Tag Archives: Bowyer Farm

Winter Grazing

Remember when several weeks ago i commented on how fortunate it was that i could begin the grazing program as taught by Jaime Elizondo which he terms #total grazing or #nonselective grazing. Well, the easy street is well over. I went on a couple week getaway and came back to 8-10 inches of snow and single digit daytime highs and below zero night time lows with wind chills well be low zero. Although other producers who are much more dedicated than i am are doing a stunning job of total grazing right through the snow and cold as evidenced by the beautiful photos they post on Instagram.

But i cannot do cold – never could – so if i can get my cows on a 10 acre to 20 acre paddock with tall grass and running water in the ditch and provide them with protein tubs, kelp, and salt – i say ‘sayonara’ see ya in a week. Maybe it’ll be up to 10F by then.

Cows coming up to shift to a new paddock
Haven’t a clue what changes, but when a hard freeze comes upon giant ragweed, the cows will eat it like candy! Good girls.
I asked Dallas to remind me to never, ever engage in having my land row cropped again. These ridged rows were left after the final crop was harvested leaving the field extremely rough and we found it very difficult just to walk around on it! This is ridiculous. We walked in to turn on the water, but there was plenty of running fresh water in the ditch, checked that fences were up. Didn’t drive in since the deep snow fell before the ground froze. Had we pulled in with a heavy pickup on the soft cropped soil, we would have likely buried the pickup. A tractor is an hour and half away. Not worth the risk. Walking is good for us anyway.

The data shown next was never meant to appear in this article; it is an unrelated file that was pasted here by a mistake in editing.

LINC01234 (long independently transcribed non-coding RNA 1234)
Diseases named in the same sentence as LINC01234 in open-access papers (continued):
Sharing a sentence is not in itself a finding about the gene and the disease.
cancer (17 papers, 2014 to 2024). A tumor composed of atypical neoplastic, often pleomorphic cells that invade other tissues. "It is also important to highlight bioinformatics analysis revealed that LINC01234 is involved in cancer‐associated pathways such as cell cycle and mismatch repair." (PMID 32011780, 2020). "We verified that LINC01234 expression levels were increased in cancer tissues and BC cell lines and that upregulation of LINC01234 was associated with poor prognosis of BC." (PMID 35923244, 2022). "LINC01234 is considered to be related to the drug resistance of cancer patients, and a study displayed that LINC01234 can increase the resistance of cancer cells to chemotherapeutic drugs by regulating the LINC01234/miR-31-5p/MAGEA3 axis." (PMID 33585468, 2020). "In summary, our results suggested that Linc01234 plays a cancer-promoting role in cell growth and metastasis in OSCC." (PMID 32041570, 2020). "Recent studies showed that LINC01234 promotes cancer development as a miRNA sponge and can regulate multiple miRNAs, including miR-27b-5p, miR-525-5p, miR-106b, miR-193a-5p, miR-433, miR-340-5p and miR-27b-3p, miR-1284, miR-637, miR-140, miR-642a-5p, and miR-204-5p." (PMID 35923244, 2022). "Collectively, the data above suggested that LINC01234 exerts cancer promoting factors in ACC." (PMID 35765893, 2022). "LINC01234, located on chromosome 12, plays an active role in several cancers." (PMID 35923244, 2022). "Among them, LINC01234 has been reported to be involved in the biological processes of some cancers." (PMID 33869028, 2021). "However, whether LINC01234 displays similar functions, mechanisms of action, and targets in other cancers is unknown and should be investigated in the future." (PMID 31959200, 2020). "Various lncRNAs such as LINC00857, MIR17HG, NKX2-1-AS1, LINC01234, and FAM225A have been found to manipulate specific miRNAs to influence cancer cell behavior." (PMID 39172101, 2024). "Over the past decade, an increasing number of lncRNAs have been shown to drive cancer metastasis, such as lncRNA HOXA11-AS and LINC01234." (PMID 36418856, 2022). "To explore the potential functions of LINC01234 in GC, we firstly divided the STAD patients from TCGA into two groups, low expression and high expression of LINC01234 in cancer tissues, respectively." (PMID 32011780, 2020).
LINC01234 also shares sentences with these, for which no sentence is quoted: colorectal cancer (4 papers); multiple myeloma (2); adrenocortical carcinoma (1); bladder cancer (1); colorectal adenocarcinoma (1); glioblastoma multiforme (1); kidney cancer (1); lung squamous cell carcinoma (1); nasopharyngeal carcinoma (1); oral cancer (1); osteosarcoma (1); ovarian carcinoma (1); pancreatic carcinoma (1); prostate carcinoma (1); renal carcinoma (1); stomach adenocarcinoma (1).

Moving across the Road! At long last, after 4 1/2 years, my cows are once again grazing the Bowyer Farm. Hallelujah! Now it can begin healing from the 4 years of organic soybean farming. It will take a lot of brush cutting and chemical kill to get control of the farm after 7 years of certified organic use. Most of these cows had never been on this farm! But a handful of the old timers well remembered how to come around the hay barn and cross the road. Had hoped to snap a photo, but my phone went dead because it got too cold. WIndchill walking around out here for about an hour was -9F.
Beef cows do not need barns – why are so many barns built – a mystery. It’s a pain on the old barns to rig up something that will sort of block all the doors and holes in the barns so the cows don’t get inside and make a mess, get sick, or worse crowd up and smash someone to death. (several years ago, nasty weather encouraged the cows to bust down a south doorway, crowded into the barn you see here and 3 young cows were smashed to death! It was a sickening and discouraging day as i dragged them out with long log chains hooked to the pickup. ) Who said ‘life on the farm is kind of laid back.’?!